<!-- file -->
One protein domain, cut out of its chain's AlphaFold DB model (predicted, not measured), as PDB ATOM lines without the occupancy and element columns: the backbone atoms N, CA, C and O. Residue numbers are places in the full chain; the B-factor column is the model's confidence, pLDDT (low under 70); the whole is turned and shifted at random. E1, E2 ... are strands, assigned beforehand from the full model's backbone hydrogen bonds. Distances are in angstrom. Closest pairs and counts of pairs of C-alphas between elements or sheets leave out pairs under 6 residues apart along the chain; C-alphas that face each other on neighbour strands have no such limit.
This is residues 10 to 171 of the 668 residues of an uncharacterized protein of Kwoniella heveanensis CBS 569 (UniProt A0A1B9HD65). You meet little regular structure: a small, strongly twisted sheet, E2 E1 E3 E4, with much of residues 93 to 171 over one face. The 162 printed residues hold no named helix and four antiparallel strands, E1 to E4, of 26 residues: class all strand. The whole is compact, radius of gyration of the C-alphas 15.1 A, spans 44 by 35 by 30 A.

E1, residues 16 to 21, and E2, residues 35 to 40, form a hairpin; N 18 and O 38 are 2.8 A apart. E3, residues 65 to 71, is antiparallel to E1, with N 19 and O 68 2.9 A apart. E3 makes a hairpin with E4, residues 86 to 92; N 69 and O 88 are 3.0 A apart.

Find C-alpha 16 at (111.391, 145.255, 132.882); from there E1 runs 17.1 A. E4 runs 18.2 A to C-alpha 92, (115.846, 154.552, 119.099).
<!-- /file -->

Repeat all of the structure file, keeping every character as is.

One protein domain, cut out of its chain's AlphaFold DB model (predicted, not measured), as PDB ATOM lines without the occupancy and element columns: the backbone atoms N, CA, C and O. Residue numbers are places in the full chain; the B-factor column is the model's confidence, pLDDT (low under 70); the whole is turned and shifted at random. E1, E2 ... are strands, assigned beforehand from the full model's backbone hydrogen bonds. Distances are in angstrom. Closest pairs and counts of pairs of C-alphas between elements or sheets leave out pairs under 6 residues apart along the chain; C-alphas that face each other on neighbour strands have no such limit.
This is residues 10 to 171 of the 668 residues of an uncharacterized protein of Kwoniella heveanensis CBS 569 (UniProt A0A1B9HD65). You meet little regular structure: a small, strongly twisted sheet, E2 E1 E3 E4, with much of residues 93 to 171 over one face. The 162 printed residues hold no named helix and four antiparallel strands, E1 to E4, of 26 residues: class all strand. The whole is compact, radius of gyration of the C-alphas 15.1 A, spans 44 by 35 by 30 A.

E1, residues 16 to 21, and E2, residues 35 to 40, form a hairpin; N 18 and O 38 are 2.8 A apart. E3, residues 65 to 71, is antiparallel to E1, with N 19 and O 68 2.9 A apart. E3 makes a hairpin with E4, residues 86 to 92; N 69 and O 88 are 3.0 A apart.

Find C-alpha 16 at (111.391, 145.255, 132.882); from there E1 runs 17.1 A. E4 runs 18.2 A to C-alpha 92, (115.846, 154.552, 119.099).